2012-01-04 10:51:55

[ Watch the Video ] The combination of colossal canines and forceful forelimbs arose repeatedly over time, says a new study The toothiest prehistoric predators also had beefier arm bones, finds a new fossil study. Sabertooth tigers may come to mind, but these extinct cats weren't the only animals with fearsome fangs. Take the false sabertooth cats – also known as nimravids – and their catlike cousins, a family of carnivores called the Barbourofelidae. Both of these...

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2010-07-09 08:00:00

The remains of a strange, prehistoric saber-tooth cat have been unearthed in an ancient former rainforest in Australia, scientists said Thursday. Paleontologist Henk Godthelp, who led the discovery, said this is the first time the carnivore had been seen in Australia. He called the find an exciting and unique discovery. The animal is "sort of like a native cat with a broad flattish head with large canines," said Godthelp. "It's an animal we don't think we've seen before up at Riversleigh so...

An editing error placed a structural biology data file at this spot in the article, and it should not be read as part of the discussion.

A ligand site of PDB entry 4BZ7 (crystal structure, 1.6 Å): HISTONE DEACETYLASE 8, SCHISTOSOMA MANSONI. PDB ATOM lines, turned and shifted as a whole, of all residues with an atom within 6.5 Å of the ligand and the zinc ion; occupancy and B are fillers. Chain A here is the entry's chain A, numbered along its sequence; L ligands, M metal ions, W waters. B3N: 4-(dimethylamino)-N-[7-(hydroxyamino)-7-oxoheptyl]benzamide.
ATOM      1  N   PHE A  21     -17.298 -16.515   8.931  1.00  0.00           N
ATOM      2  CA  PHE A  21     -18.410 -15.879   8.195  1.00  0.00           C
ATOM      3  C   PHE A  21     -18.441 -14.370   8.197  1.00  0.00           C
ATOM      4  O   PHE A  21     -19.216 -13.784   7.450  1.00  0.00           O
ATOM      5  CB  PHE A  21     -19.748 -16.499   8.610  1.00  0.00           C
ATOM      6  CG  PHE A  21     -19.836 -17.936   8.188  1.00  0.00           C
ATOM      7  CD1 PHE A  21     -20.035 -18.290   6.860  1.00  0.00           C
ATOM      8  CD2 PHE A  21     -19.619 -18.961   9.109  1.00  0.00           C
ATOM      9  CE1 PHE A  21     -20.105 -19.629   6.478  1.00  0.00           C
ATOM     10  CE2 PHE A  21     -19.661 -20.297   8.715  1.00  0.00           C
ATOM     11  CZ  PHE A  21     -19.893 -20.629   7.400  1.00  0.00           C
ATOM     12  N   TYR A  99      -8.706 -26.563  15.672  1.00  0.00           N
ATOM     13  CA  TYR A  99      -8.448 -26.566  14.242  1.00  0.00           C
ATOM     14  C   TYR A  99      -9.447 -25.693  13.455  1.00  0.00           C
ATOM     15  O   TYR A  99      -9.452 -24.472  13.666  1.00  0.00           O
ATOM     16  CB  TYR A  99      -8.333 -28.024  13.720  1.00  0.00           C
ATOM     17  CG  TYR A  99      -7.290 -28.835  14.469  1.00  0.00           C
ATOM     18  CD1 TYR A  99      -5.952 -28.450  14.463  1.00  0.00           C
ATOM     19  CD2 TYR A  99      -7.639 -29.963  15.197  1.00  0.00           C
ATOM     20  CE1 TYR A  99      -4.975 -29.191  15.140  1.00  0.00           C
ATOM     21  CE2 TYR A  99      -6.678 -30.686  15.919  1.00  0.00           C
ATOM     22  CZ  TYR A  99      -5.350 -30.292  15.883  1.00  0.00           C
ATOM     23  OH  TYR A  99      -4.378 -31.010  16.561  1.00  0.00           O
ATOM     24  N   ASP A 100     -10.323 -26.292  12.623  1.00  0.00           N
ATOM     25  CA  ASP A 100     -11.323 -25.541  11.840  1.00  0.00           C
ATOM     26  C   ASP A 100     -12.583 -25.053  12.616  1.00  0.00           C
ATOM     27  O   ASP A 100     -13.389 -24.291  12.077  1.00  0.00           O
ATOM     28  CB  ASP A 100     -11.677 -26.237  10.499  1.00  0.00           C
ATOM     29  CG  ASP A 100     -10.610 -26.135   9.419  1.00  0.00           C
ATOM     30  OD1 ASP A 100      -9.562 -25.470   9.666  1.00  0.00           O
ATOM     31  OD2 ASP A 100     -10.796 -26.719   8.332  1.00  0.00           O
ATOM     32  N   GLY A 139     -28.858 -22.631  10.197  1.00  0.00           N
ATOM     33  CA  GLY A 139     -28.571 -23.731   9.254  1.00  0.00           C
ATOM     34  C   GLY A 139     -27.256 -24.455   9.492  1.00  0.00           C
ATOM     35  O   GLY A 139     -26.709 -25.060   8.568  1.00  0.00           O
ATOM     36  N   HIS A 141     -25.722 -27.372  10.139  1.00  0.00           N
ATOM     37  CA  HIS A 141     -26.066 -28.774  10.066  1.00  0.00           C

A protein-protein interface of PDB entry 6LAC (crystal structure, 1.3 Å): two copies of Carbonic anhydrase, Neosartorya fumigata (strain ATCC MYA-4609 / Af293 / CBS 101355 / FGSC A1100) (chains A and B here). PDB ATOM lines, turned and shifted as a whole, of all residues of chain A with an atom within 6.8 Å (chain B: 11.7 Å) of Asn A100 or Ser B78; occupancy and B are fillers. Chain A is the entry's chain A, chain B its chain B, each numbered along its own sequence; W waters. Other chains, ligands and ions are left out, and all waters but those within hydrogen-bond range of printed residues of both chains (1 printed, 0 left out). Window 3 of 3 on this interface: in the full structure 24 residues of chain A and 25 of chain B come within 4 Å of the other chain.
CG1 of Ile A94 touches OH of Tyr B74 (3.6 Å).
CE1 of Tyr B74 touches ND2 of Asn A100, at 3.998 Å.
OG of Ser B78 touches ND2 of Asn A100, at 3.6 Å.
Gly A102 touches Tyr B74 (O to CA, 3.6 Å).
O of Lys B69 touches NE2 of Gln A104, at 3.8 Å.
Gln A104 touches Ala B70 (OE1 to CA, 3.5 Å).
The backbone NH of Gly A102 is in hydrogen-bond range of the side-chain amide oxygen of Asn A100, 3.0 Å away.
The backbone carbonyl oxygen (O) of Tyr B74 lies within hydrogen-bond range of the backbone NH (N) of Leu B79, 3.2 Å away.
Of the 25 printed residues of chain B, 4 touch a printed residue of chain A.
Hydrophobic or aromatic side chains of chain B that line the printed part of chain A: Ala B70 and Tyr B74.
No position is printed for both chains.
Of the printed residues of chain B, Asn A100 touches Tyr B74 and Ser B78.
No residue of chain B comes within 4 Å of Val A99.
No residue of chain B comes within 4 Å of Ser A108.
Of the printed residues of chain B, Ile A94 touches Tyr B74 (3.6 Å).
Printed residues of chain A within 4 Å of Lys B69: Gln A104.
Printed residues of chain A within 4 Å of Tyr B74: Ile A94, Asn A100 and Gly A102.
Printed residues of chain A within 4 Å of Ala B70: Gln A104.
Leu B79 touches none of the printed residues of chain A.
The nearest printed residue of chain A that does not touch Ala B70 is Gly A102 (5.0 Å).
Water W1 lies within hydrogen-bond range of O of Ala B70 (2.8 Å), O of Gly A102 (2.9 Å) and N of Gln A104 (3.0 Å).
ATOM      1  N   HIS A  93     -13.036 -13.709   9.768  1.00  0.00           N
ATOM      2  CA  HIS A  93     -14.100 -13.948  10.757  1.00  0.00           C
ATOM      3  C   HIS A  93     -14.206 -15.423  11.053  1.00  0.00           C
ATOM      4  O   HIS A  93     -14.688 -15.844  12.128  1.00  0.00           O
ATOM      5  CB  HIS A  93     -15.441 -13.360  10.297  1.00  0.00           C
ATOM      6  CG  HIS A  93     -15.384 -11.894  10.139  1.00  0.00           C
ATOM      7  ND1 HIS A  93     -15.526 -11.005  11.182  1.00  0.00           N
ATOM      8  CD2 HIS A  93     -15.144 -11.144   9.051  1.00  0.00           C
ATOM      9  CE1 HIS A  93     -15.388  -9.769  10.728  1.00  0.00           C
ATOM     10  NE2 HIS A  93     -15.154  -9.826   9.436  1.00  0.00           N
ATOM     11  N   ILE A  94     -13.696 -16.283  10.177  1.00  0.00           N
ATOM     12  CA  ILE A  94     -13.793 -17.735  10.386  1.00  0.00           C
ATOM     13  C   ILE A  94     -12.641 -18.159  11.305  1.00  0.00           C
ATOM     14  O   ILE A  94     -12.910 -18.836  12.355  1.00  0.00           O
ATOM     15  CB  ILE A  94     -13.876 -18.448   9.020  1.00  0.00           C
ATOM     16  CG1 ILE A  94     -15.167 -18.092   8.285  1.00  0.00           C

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2010-07-05 06:20:00

X-ray analysis reveals that saber-tooth forelimbs were exceptionally strong compared to their feline cousins Saber-toothed cats may be best known for their supersized canines, but they also had exceptionally strong forelimbs for pinning prey before delivering the fatal bite, says a new study in the journal PLoS ONE. Commonly called the "saber-toothed tiger," the extinct cat Smilodon fatalis roamed North and South America until 10,000 years ago, preying on large mammals such as bison, camels,...

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2010-07-01 09:08:18